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Extract from Home Farm Magazine

No 75 April 1988                       Copyright   Pam Shaw


Lambing Milk Sheep by Pam Shaw


Dairy sheep are very prolific and must be looked after during pregnancy to ensure an optimum long lactation. Our ewes go inside six weeks to a month before lambing depending on the weather and condition of the ewes. The last six weeks are the most stressful for ewes carrying multiples and every care must be taken to ensure that they get neither too fat nor too thin.


Inwintered ewes pose different problems from those wintered outside. For example, drinking water must be clean, plentiful and kept from freezing. Frozen water or no water at all can trigger pregnancy toxaemia or pasteurella and will depress appetite. Up until the last few weeks of pregnancy, food must offer plenty of roughage such as hay or silage. Offering ad lib straw to pick over gives inwintered sheep something to do. During the last few weeks too much roughage can cause vaginal prolapse, but ewes will usually limit themselves. Concentrates should be fed little and often. Everyone works out the ration that suits them best. The basis of our diet for all ruminants is draff from the nearby distilleries. It is cheap and very palatable, but is not available in small quantities and must be packed in a pit to exclude as much air as possible. Dried sugar beet pult, which is high in calcium, is fed to balance the high phosphorus in draff. We also feed bruised oats.

Vaginal prolapse
Aside from the perennial problem of footrot to which milking sheep seem particularly prone, one of the most serious problems for inwintered ewes seems to be that of vaginal prolapse in the last few weeks before giving birth. This can be caused by calcium deficiency. We feed seaweed meal, proprietary mineral and calcified seaweed made into a mix and added to all feed. Another cause of vaginal pro- lapse is lack of exercise or over fatness. This can be helped by letting the ewes out on fine days. It can also be caused by the pressure of the lambs in the womb, usually big twins or triplets. Some ewes seem more prone than others. Old ewes are particularly vulnerable since their muscles are slack and their use of minerals is not so efficient. They cannot release calcium from their bones as younger sheep can. A ewe that has prolapsed one year will probably do so the next. We have found that if a "Save-ewe" plastic retainer is inserted about three weeks before lambing into known offenders, this usually stops the prolapse from occurring. This takes only a few minutes and if lambing oil is used (or some other antiseptic lubrication), causes no distress. A ewe can even lamb with a retainer in place. It usually comes out with the lambs, although it is best to remove it once lambing has started.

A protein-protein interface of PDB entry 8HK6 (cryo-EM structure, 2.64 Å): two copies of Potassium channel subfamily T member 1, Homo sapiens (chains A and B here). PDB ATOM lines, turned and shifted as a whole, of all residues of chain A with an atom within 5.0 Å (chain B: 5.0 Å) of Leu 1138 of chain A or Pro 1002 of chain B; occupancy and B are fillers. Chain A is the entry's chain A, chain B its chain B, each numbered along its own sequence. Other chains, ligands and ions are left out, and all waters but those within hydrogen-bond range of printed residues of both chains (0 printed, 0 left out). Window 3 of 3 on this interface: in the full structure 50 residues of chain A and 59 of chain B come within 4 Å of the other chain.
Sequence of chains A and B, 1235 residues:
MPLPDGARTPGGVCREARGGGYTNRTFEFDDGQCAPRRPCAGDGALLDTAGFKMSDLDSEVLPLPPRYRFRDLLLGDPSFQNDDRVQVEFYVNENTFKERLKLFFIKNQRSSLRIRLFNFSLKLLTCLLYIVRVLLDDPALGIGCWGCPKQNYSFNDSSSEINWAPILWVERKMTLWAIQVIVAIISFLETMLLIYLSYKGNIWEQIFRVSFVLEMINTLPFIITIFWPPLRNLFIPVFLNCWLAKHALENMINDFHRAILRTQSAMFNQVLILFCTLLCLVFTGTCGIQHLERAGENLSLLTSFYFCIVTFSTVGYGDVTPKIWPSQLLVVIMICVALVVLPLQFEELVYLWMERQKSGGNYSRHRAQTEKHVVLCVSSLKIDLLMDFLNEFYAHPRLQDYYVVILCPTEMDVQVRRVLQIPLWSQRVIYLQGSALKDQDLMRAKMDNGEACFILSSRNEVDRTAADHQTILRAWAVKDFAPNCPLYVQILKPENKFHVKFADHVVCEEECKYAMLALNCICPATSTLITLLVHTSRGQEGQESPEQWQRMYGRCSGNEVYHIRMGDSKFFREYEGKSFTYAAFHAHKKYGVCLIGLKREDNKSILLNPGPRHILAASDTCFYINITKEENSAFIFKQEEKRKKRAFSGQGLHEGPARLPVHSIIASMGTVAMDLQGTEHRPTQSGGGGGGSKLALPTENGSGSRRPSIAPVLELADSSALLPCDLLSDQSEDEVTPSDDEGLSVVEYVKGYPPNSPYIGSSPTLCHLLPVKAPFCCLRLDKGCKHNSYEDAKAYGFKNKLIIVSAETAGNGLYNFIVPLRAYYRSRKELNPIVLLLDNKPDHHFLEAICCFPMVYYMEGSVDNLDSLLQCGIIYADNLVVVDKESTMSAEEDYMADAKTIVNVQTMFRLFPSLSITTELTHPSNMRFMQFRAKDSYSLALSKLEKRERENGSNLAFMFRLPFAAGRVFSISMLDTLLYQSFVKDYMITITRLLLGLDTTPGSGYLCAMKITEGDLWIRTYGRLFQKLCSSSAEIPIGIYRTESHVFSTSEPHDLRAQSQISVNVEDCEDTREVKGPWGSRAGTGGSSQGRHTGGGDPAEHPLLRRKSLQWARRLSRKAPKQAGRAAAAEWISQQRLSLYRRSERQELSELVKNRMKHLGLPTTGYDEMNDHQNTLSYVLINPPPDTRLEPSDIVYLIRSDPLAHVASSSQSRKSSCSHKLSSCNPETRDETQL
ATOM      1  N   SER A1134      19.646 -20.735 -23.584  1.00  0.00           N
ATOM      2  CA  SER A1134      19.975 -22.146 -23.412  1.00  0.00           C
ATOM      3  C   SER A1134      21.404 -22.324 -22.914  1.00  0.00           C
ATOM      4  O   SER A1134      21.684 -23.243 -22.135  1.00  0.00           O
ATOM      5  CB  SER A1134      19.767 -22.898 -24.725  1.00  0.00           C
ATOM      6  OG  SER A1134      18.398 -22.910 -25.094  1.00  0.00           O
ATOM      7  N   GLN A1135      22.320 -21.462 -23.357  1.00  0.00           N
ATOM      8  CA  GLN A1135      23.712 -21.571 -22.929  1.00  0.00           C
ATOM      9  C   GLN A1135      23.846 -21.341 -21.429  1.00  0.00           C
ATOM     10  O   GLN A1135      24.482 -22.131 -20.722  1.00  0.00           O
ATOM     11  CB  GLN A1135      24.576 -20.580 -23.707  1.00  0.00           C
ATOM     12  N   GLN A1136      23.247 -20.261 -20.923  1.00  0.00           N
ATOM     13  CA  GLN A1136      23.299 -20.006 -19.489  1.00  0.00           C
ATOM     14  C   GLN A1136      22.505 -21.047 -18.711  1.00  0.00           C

Dairy sheep usually have few lambing problems. Narrow heads and multiple births make for easier lambing unless they are mixed up in the womb. Each lamb must get adequate colostrum, at least a half pint over the first few hours. They should be warm and dry (a heat lamp is useful here).

A reader recently mentioned tough birth-membranes. The birth-bag should rupture naturally as the lamb is born. If not the ewe will usually lick the bag from the mouth first. It could be that a tough membrane is caused by too much protein being fed. It seems to have little to do with heredity. We tend to feed high-energy feed before lam- bin and high protein feed (for milk production) after lambing.

For the ewe rearing big twins or triplets, the month after parturition is the most demanding time of all. Most ewes will lose weight through this period since it is virtually impossible to balance output with feed intake.

If a ewe is old or exhausted after a multiple birth she will often neglect the last lamb born and the lamb will suffocate in an unlicked membrane. Occasionally the lambs are born a few hours apart and the last birth will be totally ignored. Breech births, born without assistance, often fail to rupture the birth-bag since they come backwards and are often weakened from lack of oxygen anyway.

My Friesland cross ewes lamb at the end of March at around 200%. After a few days inside and depending on the weather they are turned out to grass and are fed until the end of April. After shearing they go out onto the hill with the other ewes so that hay and silage can be made from the grass fields.

Last year the wether (castrated male) lambs were sold in August and the ewe lambs stayed with their mothers until September. At first I milked only ewes that had raised wethers. This was partly to prevent a flood of milk at any one time. As one group was drying off another was ready to be milked.

This and the article in last month's edition are partly as a summary of the answers to questions I am asked about the integration of dairy sheep into flocks produing fat or store lambs. If anyone would like more details they are welcome to write or visit. .


* NR In the last article the cheese recipe stated that 'four parts of sieved sheep's milk" should be used. This should have read 'four pints".

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